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IBM holds 128-thread 'Q7' variant of Power7

2010 super booster?

Next gen security for virtualised datacentres

Exclusive IBM has shelved a top-secret chip project meant to give the company a massively multi-threaded part that could have served as a major disrupter in the Unix world, The Register has learned.

According to information obtained by El Reg, IBM's processor boffins have been exploring something known as Q7. This processor was a possible follow on to today's Power6 and included support for up to 128 software threads. IBM considered Q7 a type of radical take on Power7, since the product centered more on many low-power cores rather than fewer more powerful cores.

In the end, IBM decided that Q7 would not deliver the mainstream performance needed by most of its Unix server customers. So, the vendor has set to work on a Power7 design that should arrive around 2010 with, oh, four to eight cores. The design work remains in process, making those figures very fluid. (We've heard chatter about each core supporting up to four threads.)

Sun Microsystems has garnered plenty of attention with its radical Niagara processor line. These chips have up to 8 cores and support for 64 threads today. Next year, Sun will deliver multi-socket Niagara-based servers capable of chewing through hundreds of software threads in a single system.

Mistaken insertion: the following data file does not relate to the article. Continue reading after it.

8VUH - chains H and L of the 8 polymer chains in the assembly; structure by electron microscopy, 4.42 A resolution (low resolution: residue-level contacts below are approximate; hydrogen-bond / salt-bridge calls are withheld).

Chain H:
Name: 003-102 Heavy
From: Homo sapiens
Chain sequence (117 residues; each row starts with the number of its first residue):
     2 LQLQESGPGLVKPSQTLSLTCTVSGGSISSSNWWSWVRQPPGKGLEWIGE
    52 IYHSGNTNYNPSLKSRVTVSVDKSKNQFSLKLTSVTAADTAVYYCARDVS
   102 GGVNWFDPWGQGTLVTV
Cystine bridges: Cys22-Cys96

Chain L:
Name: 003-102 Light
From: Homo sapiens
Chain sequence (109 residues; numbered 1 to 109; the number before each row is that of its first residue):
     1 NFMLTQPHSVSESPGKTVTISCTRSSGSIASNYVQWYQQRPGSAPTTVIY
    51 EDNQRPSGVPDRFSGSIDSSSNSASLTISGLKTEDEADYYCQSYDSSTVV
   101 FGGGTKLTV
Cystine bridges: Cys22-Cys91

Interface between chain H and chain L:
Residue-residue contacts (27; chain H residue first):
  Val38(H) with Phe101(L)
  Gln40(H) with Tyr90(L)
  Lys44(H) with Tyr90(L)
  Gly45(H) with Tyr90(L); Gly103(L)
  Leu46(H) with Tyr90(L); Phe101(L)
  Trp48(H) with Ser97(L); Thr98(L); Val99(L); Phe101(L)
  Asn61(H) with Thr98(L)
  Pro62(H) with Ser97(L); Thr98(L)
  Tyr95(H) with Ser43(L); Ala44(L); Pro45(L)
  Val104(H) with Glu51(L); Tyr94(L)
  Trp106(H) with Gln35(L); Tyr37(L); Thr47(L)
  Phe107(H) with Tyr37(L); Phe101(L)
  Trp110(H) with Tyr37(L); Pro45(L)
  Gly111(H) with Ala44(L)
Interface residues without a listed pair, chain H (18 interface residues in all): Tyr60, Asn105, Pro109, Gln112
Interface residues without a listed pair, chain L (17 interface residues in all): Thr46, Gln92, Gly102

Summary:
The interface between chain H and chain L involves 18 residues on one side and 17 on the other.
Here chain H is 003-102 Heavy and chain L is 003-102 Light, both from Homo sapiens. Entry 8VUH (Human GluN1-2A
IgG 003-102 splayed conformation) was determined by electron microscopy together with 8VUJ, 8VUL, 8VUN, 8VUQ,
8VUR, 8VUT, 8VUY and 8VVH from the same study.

Sun, however, admits that the Niagara systems target only certain types of workloads. So, it has prepped the 16-core Rock chip - due out in late 2008 - to handle higher-end Unix server loads.

According to our information, IBM's Q7 chip demonstrated 33 per cent better performance per thread than Niagara 2 on the SPECint benchmark. So, it would enjoy higher performance per thread and more threads than Sun's chip of today. Lord knows what Sun will ship in 2010. (Go on, you know where to send the mail. Don't let Fowler scare you. He's harmless.)

IBM still has the Q7 designs laying around and may well pop the chips into Power7 servers as accelerators for specific software loads. ®

Next gen security for virtualised datacentres

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